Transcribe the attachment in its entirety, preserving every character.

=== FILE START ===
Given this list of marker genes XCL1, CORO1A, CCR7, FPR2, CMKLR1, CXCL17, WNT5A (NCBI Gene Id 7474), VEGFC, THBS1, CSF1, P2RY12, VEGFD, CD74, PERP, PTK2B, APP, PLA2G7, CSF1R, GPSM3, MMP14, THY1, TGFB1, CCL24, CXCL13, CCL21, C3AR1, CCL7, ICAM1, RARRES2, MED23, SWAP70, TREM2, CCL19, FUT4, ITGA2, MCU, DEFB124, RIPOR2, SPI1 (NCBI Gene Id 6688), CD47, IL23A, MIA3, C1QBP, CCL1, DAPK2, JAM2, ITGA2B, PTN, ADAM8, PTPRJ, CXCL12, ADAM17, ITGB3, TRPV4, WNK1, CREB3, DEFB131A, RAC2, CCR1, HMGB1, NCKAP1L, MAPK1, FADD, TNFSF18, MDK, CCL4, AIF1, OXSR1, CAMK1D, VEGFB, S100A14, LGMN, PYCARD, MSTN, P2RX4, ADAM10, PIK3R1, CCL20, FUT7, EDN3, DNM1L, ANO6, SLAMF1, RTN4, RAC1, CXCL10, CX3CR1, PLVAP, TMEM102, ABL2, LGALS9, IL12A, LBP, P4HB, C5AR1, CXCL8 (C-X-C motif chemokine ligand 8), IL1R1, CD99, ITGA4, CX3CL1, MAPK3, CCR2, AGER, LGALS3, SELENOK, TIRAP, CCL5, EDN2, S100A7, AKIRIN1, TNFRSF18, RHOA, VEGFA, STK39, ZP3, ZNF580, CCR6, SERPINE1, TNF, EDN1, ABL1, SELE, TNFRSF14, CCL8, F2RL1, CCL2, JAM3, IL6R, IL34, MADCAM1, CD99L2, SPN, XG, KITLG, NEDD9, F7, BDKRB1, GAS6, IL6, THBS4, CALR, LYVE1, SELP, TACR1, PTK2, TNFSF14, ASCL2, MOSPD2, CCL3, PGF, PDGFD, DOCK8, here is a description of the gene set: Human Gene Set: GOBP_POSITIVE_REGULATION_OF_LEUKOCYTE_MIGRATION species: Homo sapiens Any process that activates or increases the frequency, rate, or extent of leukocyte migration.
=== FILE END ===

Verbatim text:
Given this list of marker genes XCL1, CORO1A, CCR7, FPR2, CMKLR1, CXCL17, WNT5A (NCBI Gene Id 7474), VEGFC, THBS1, CSF1, P2RY12, VEGFD, CD74, PERP, PTK2B, APP, PLA2G7, CSF1R, GPSM3, MMP14, THY1, TGFB1, CCL24, CXCL13, CCL21, C3AR1, CCL7, ICAM1, RARRES2, MED23, SWAP70, TREM2, CCL19, FUT4, ITGA2, MCU, DEFB124, RIPOR2, SPI1 (NCBI Gene Id 6688), CD47, IL23A, MIA3, C1QBP, CCL1, DAPK2, JAM2, ITGA2B, PTN, ADAM8, PTPRJ, CXCL12, ADAM17, ITGB3, TRPV4, WNK1, CREB3, DEFB131A, RAC2, CCR1, HMGB1, NCKAP1L, MAPK1, FADD, TNFSF18, MDK, CCL4, AIF1, OXSR1, CAMK1D, VEGFB, S100A14, LGMN, PYCARD, MSTN, P2RX4, ADAM10, PIK3R1, CCL20, FUT7, EDN3, DNM1L, ANO6, SLAMF1, RTN4, RAC1, CXCL10, CX3CR1, PLVAP, TMEM102, ABL2, LGALS9, IL12A, LBP, P4HB, C5AR1, CXCL8 (C-X-C motif chemokine ligand 8), IL1R1, CD99, ITGA4, CX3CL1, MAPK3, CCR2, AGER, LGALS3, SELENOK, TIRAP, CCL5, EDN2, S100A7, AKIRIN1, TNFRSF18, RHOA, VEGFA, STK39, ZP3, ZNF580, CCR6, SERPINE1, TNF, EDN1, ABL1, SELE, TNFRSF14, CCL8, F2RL1, CCL2, JAM3, IL6R, IL34, MADCAM1, CD99L2, SPN, XG, KITLG, NEDD9, F7, BDKRB1, GAS6, IL6, THBS4, CALR, LYVE1, SELP, TACR1, PTK2, TNFSF14, ASCL2, MOSPD2, CCL3, PGF, PDGFD, DOCK8, here is a description of the gene set: Human Gene Set: GOBP_POSITIVE_REGULATION_OF_LEUKOCYTE_MIGRATION species: Homo sapiens Any process that activates or increases the frequency, rate, or extent of leukocyte migration.